That's always the challenge, isn't it? You want to do as much as you can in the short time you have but you want to make sure you enjoy it. We're already trying to figure out what specific sites we want to cut down on. Just walking around and seeing the architecture and people in an old European city would be entertaining enough.

I'm planning on making lunch/dinner reservations this week if I can. Problem there is that while we want to be spontaneous and walk into places wherever we happen to be, we also want to make sure we're enjoying Paris at its best so reservations are necessary. We don't want to be those stupid Americans that stand up their reservations.

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  • 1 month later...

I'm finally getting around to writing a recap of our Paris trip. Unfortunately, it starts with both of us getting food poisoning 2 days before the trip. By the time we fly out, we can eat but it's not as appetizing as we had hoped.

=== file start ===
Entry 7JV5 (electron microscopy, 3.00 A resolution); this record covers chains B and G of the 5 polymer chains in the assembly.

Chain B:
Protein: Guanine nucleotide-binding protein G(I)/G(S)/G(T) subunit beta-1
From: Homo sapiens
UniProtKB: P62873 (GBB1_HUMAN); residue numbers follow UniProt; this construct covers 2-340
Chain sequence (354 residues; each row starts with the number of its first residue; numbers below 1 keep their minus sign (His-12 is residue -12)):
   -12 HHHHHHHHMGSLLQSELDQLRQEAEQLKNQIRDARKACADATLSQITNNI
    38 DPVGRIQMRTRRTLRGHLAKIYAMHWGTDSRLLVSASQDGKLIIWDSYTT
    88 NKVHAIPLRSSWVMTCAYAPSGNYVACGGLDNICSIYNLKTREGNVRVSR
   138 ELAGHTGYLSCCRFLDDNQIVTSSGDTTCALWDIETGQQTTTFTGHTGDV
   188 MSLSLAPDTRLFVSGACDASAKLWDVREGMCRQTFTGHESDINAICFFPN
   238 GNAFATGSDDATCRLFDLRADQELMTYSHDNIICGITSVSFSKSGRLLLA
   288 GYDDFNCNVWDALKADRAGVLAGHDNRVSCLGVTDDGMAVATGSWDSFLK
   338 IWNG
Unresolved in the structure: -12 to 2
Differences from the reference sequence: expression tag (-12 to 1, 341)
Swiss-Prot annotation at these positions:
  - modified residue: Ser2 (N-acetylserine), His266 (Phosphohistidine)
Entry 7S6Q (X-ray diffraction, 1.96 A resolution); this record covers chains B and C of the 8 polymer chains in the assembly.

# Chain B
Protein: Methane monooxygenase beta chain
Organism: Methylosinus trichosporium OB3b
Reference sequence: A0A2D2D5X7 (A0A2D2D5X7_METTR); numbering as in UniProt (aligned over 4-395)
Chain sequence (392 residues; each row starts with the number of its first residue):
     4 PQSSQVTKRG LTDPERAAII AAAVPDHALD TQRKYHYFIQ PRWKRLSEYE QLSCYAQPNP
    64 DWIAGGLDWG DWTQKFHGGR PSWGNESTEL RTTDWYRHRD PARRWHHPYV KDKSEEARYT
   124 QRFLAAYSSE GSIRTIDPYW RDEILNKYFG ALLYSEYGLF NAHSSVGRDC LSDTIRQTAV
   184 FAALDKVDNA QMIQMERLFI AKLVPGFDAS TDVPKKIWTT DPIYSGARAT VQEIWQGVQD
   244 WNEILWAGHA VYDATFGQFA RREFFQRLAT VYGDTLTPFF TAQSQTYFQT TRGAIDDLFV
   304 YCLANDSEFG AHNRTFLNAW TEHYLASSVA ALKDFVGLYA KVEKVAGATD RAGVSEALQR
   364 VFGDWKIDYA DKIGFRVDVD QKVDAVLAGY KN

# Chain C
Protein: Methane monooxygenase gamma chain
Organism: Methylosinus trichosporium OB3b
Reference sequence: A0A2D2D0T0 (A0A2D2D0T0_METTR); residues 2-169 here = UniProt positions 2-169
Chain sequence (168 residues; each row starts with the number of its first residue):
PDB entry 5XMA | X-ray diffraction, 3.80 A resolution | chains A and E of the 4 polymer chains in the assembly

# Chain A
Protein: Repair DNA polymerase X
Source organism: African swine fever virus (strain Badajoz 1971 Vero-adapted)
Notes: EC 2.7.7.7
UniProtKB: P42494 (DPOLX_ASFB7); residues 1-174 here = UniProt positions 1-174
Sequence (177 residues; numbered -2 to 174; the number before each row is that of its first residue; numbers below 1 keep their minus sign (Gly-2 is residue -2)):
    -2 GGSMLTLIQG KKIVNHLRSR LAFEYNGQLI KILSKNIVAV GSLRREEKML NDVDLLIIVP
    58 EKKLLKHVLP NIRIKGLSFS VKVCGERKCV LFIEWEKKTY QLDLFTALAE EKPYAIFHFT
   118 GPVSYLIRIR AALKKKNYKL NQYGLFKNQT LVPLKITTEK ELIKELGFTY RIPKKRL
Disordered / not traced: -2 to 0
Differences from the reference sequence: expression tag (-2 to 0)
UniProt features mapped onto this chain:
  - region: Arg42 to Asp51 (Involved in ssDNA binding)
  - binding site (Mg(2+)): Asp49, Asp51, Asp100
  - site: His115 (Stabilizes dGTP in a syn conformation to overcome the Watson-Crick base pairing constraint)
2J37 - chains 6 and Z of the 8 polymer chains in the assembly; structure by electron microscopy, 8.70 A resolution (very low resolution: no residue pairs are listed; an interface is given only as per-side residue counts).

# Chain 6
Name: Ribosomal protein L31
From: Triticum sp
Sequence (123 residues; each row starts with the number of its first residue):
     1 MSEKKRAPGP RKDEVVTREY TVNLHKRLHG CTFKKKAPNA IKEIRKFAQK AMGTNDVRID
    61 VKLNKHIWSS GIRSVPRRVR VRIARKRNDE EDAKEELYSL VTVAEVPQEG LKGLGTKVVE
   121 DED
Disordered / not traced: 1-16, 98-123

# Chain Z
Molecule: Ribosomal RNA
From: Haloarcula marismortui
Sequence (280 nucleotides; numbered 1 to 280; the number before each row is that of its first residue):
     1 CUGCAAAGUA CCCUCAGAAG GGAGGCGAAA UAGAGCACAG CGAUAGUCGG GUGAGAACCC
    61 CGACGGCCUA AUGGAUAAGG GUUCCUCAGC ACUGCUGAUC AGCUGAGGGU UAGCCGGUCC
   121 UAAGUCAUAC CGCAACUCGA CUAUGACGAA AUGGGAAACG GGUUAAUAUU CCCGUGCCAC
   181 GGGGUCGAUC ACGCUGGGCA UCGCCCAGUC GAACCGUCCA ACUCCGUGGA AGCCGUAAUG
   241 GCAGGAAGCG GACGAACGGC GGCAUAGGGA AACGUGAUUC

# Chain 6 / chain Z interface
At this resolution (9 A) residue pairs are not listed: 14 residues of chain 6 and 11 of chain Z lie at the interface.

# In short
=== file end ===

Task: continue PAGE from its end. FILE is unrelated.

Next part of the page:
We had a layover at Dulles (Washington DC) and actually had a nice little meal at a wine bar called Vino Volo in the international terminal. We shared 2 appetizers: a chickpea and chorizo sausage chili and ziti and cheese gratin with black truffle oil. Both were very nice but I especially like the spice in the chili. My wife had a glass of the Vinum Cellars Slow Lane Cabernet Sauvignon. I didn't like it as much as she did. Not sure it went with our dishes particularly well.

We got to Paris around 8am and our room at the Intercontinental wasn't ready so we went walking. Checked out Arc du Triomphe, then walked towards the Eiffel Tower. Grabbed breakfast at Fleurus Cafe at 39 Ave Kleber on the way. I had many croissants during the trip but I think I liked the one here the best. Also noticed the accompanying jam was not grape and strawberry but prune and groseilles. Cool!